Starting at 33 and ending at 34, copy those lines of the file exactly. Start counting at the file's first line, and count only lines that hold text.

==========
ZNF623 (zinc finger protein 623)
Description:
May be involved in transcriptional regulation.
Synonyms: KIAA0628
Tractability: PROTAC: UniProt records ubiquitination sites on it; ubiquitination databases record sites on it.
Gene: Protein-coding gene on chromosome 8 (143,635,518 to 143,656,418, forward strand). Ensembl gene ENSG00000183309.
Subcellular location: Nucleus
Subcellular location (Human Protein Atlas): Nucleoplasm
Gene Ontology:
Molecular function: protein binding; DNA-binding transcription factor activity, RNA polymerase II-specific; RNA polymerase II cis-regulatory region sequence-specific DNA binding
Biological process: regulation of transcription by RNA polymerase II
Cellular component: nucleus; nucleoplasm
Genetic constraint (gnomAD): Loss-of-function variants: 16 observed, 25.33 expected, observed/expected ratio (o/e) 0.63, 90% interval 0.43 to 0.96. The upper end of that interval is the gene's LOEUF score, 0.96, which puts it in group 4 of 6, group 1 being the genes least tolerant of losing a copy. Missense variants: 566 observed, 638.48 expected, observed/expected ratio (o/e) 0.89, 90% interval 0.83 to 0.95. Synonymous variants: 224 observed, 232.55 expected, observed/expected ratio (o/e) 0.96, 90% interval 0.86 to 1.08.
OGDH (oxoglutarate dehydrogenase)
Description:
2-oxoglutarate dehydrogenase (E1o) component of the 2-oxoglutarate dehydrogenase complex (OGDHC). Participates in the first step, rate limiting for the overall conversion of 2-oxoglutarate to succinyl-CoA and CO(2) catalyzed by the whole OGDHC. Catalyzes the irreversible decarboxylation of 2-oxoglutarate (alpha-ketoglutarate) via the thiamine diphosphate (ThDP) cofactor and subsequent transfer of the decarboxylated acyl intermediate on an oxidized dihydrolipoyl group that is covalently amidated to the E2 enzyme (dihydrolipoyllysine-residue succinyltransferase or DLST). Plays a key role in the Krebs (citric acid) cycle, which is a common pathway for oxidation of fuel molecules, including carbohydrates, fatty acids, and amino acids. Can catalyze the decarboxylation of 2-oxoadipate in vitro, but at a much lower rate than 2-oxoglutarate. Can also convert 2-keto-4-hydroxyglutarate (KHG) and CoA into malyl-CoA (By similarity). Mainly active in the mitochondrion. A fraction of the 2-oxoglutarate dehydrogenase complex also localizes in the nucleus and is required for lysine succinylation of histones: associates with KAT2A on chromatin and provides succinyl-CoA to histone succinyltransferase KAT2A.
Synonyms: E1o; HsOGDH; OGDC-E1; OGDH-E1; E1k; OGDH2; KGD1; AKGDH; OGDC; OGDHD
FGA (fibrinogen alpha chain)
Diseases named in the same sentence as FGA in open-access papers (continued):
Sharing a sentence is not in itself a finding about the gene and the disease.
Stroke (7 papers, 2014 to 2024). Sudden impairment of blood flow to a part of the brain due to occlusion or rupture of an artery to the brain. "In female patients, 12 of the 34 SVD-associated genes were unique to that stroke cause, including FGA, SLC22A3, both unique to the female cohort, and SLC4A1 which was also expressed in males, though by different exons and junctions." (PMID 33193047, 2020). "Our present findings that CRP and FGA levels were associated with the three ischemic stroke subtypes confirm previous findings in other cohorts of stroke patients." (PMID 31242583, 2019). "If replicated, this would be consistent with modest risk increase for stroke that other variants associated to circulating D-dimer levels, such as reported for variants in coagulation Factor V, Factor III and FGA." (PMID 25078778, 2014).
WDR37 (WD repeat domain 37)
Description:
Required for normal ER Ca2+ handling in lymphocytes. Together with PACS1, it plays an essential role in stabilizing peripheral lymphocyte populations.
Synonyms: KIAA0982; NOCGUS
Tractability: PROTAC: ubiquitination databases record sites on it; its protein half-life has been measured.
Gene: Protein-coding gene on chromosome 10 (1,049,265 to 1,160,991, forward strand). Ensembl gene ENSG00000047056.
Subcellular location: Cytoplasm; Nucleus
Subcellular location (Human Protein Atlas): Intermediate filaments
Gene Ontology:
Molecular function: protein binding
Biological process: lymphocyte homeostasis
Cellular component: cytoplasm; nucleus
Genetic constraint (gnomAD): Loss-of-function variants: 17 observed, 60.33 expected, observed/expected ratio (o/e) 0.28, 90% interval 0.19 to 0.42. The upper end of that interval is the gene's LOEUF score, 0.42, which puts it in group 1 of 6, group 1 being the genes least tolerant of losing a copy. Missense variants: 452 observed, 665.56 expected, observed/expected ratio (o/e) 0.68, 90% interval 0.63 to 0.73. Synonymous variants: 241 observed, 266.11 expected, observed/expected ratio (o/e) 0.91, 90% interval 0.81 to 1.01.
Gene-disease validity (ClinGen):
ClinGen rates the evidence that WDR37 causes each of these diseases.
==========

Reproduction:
Cellular component: cytoplasm; nucleus
Genetic constraint (gnomAD): Loss-of-function variants: 17 observed, 60.33 expected, observed/expected ratio (o/e) 0.28, 90% interval 0.19 to 0.42. The upper end of that interval is the gene's LOEUF score, 0.42, which puts it in group 1 of 6, group 1 being the genes least tolerant of losing a copy. Missense variants: 452 observed, 665.56 expected, observed/expected ratio (o/e) 0.68, 90% interval 0.63 to 0.73. Synonymous variants: 241 observed, 266.11 expected, observed/expected ratio (o/e) 0.91, 90% interval 0.81 to 1.01.